The three pillars of tech infrastructure - servers, storage and networking - are selling like lukewarm cakes as sectoral heat dissipates.
Hardware sales for the three categories combined grew at 4.8 per cent to $38.8bn in Q1, up $1.8bn year-on-year but a marked slowdown on the 16.3 per cent rate of rise for 2018, stats compiled by Canalys show.
Lower capital expenditure from hyperscale cloud builders, continued crappy spending from service providers, the end of the latest mainframe refresh cycle and fewer server and storage systems bought by enterprises were all blamed.
Matthew Ball, principal analyst at Canalys, said:
"Vendors have become accustomed to high double-digit percentage growth rates over the last 18 months, fuelled by rising average sales prices, due to server refresh, component price rises and demand for higher configurations to support more compute intensive workloads."
This trend was not "sustainable" and is now "cooling", but while a "wider server refresh is still ongoing in businesses", more focus is being placed on "integrating multi-cloud services with existing on-premises resources as part of hybrid cloud strategies and simplifying operations".
The steepest slowdown was seen in the server segment: shipments grew 3.7 per cent to $18.94bn. Hyperscalers have turned to consuming capacity following their big cash splurges in 2018.
Storage grew 4.6 per cent to $7.6bn with all-flash arrays and hyperconverged infrastructure driving the uptick.
Networking was the only area of the three in Q1 to grow quicker than it had in the same period of 2018, up 6.5 per cent to $12.26bn. The replacement of campus networks, SD WAN and the shift to Wi-Fi 6 played out well for vendors. Data centre switching was flat.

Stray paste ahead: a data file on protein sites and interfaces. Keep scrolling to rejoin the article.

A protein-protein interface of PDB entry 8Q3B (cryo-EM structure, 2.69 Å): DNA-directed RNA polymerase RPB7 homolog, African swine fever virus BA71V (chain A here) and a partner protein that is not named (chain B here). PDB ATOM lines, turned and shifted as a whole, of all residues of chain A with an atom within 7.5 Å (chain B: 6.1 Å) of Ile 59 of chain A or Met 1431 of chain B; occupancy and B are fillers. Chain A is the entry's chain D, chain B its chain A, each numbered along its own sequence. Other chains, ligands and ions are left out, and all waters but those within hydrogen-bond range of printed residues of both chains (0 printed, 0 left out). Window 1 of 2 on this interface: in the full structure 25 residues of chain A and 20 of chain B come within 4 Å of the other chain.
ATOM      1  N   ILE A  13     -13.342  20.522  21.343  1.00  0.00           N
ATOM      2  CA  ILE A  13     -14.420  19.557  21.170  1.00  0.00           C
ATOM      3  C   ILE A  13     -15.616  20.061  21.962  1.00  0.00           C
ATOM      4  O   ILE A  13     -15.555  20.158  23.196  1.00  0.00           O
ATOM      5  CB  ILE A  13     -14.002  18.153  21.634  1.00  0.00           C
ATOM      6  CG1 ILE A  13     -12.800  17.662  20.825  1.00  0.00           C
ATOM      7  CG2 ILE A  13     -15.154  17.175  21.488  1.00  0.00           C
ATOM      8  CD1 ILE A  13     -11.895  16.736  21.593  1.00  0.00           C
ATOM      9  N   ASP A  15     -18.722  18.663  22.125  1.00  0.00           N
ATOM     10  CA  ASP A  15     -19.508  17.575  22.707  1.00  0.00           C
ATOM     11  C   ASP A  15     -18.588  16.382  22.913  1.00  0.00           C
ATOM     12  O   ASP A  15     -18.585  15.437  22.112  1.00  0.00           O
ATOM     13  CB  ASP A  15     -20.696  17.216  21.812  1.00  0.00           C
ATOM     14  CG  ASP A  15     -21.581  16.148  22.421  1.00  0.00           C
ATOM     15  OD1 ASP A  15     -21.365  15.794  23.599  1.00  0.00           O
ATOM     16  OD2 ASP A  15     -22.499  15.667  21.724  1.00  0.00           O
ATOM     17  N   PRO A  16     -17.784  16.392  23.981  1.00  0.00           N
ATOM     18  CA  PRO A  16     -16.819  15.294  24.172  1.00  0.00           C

Cisco, Dell EMC and HPE accounted for 52.1 per cent of infrastructure sales, up from 50.5 per cent. The fourth largest? Er, Huawei. Though whether that is the case in a year's time appears very doubtful at this point, ahead of the US Executive Order coming into effect in August.
For the full year, Canalys is projecting infrastructure shipments to grow 6.4 per cent, one caveat being the trade tariff situation between the US and China.
"The longer the US-China trade war goes on, the more of an impact it will have on economies and business investment," said Ball. "Confidence is starting to decline around the world, with central banks prepared to inject stimulus measures if the situation worsens."
The Reg has written extensively about the impact of the tariffs on the supply chain and some vendors are already migrating manufacturing to other lower cost locations or at the very least considering their options to put more emphasis on other manufacturing sites. If this trend continues, the Philippines, Mexico, Vietnam, India and part of Eastern Europe should be the beneficiaries. ®